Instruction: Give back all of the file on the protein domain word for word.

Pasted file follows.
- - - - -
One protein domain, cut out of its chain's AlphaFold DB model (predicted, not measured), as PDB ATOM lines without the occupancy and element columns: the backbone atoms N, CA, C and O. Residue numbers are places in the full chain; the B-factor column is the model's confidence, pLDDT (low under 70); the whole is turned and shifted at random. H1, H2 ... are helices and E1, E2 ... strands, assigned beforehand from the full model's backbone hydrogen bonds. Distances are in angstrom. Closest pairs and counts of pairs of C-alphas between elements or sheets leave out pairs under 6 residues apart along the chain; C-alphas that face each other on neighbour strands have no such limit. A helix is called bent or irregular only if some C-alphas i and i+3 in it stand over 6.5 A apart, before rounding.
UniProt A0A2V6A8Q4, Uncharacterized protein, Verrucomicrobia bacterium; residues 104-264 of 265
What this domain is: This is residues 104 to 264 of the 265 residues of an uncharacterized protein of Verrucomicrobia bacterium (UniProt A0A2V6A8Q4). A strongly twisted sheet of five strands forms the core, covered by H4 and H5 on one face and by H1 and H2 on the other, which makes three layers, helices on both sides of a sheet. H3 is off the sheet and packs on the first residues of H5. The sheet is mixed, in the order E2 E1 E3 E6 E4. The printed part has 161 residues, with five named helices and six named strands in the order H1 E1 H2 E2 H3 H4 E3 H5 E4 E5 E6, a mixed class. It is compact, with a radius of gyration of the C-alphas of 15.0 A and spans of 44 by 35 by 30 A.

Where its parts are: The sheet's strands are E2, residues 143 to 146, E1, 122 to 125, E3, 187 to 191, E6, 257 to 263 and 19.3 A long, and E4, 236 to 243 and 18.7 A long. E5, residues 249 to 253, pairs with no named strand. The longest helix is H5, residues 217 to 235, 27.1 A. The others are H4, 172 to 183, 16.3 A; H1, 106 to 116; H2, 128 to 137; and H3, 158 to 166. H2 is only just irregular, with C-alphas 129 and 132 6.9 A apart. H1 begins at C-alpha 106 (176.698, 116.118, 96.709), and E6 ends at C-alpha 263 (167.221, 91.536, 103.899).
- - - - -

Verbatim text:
One protein domain, cut out of its chain's AlphaFold DB model (predicted, not measured), as PDB ATOM lines without the occupancy and element columns: the backbone atoms N, CA, C and O. Residue numbers are places in the full chain; the B-factor column is the model's confidence, pLDDT (low under 70); the whole is turned and shifted at random. H1, H2 ... are helices and E1, E2 ... strands, assigned beforehand from the full model's backbone hydrogen bonds. Distances are in angstrom. Closest pairs and counts of pairs of C-alphas between elements or sheets leave out pairs under 6 residues apart along the chain; C-alphas that face each other on neighbour strands have no such limit. A helix is called bent or irregular only if some C-alphas i and i+3 in it stand over 6.5 A apart, before rounding.
UniProt A0A2V6A8Q4, Uncharacterized protein, Verrucomicrobia bacterium; residues 104-264 of 265
What this domain is: This is residues 104 to 264 of the 265 residues of an uncharacterized protein of Verrucomicrobia bacterium (UniProt A0A2V6A8Q4). A strongly twisted sheet of five strands forms the core, covered by H4 and H5 on one face and by H1 and H2 on the other, which makes three layers, helices on both sides of a sheet. H3 is off the sheet and packs on the first residues of H5. The sheet is mixed, in the order E2 E1 E3 E6 E4. The printed part has 161 residues, with five named helices and six named strands in the order H1 E1 H2 E2 H3 H4 E3 H5 E4 E5 E6, a mixed class. It is compact, with a radius of gyration of the C-alphas of 15.0 A and spans of 44 by 35 by 30 A.

Where its parts are: The sheet's strands are E2, residues 143 to 146, E1, 122 to 125, E3, 187 to 191, E6, 257 to 263 and 19.3 A long, and E4, 236 to 243 and 18.7 A long. E5, residues 249 to 253, pairs with no named strand. The longest helix is H5, residues 217 to 235, 27.1 A. The others are H4, 172 to 183, 16.3 A; H1, 106 to 116; H2, 128 to 137; and H3, 158 to 166. H2 is only just irregular, with C-alphas 129 and 132 6.9 A apart. H1 begins at C-alpha 106 (176.698, 116.118, 96.709), and E6 ends at C-alpha 263 (167.221, 91.536, 103.899).